I decided to use the data before the cutoff of the averaging filter to get an estimate of the input impedance:

At 155kΩ || 760pF, this input looked like a lot lower impedance than the estimates I’d made for a single-ended input—so much so that I had trouble believing in such a low input impedance.

Since the 4× averaging limited the high-frequency response, I redid the measurements with 1× averaging:

With no hardware averaging, the voltage data looks usable out to 100kHz.

I did the impedance estimation as before by fitting to the voltage ratio seen with the 3.3MΩ resistor and with no series resistor:

With no averaging I get a very different input impedance than with 4× averaging!

I was very surprised to get a different estimate for the input impedance with no hardware averaging: from 155kΩ || 760pF with 4× averaging to 900kΩ || 440pF without averaging. I was particularly mystified by the change in the low-frequency resistance, as measurements of 5Hz signals should not be seeing changes from differences in averaging.

Since I had already been fooled once by thinking something was due to the differential amplifier, when it was actually something else, I decided to check what the single-ended input (just PTE20, rather than PTE20-PTE21) was doing at a single frequency (55Hz) with the 3.3MΩ series resistor:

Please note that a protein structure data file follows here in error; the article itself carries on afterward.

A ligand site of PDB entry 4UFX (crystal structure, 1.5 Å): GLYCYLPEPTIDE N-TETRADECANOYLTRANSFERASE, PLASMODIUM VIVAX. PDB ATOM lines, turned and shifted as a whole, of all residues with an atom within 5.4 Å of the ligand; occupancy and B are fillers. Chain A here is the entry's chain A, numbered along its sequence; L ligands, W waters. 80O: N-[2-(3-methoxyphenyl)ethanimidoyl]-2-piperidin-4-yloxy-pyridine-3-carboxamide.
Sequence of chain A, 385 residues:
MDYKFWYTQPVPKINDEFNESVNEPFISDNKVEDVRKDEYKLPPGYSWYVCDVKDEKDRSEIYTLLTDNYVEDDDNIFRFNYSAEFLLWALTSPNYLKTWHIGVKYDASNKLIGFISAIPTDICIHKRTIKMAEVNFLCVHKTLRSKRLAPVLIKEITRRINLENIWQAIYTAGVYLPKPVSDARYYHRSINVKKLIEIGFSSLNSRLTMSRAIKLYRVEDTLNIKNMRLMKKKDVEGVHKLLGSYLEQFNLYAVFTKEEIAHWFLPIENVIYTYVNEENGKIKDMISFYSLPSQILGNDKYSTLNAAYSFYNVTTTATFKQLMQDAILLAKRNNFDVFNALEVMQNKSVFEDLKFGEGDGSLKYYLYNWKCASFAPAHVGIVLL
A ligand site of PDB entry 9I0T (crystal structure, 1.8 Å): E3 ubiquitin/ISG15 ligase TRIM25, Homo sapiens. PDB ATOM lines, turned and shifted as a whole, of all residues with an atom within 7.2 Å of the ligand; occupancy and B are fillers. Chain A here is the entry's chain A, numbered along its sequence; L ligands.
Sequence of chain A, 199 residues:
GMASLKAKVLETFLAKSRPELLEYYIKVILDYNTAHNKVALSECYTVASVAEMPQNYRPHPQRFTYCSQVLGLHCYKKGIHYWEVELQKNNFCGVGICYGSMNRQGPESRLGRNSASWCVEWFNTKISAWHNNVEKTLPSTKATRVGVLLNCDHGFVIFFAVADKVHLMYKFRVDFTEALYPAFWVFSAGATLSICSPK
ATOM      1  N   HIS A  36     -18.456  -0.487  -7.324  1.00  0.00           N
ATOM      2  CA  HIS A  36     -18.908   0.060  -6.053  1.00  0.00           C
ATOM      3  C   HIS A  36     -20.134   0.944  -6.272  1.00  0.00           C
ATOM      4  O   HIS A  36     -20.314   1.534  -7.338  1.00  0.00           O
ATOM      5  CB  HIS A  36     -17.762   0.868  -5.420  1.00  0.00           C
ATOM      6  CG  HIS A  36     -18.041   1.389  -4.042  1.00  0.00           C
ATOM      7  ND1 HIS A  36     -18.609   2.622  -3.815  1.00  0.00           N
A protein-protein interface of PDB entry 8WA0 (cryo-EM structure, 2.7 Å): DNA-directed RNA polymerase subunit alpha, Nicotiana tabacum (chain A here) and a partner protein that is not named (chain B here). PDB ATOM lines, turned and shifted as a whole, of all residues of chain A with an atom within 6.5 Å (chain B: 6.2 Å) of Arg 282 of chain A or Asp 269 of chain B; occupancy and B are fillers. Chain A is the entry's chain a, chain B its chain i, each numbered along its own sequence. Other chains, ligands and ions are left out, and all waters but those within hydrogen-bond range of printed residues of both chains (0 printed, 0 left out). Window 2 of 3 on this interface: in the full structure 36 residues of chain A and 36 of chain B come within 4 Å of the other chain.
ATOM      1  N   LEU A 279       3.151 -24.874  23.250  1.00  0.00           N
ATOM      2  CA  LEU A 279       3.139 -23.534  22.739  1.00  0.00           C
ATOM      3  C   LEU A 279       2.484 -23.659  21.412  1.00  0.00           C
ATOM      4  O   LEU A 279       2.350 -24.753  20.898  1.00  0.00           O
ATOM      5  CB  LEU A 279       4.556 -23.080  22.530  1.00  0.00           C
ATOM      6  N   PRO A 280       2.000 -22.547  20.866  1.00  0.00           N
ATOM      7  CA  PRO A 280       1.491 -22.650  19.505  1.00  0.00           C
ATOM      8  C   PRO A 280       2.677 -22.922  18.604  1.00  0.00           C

I tried a number of different sampling frequencies, to see if there was a problem with my understanding of the effects of aliasing. Aliasing made sense to me, but the decreasing amplitude with more averaging did not.

I got pretty much what I expected in terms of the effects of sampling frequency. Being just a little off from the input frequency gave me about the same results as if I heavily over-sampled the waveform, but I got considerably attenuated results from using a sampling frequency near a small multiple of the input frequency as the samples had wildly different values from the preceding sample, and the sample-and-hold circuit didn’t have a long enough sampling time (667ns) to converge.

The weird behavior that confused me was the reduction in RMS voltage as hardware averaging increased. I only saw this behavior with the 3.3MΩ series resistor, not with direct connection of the function generator to the pin.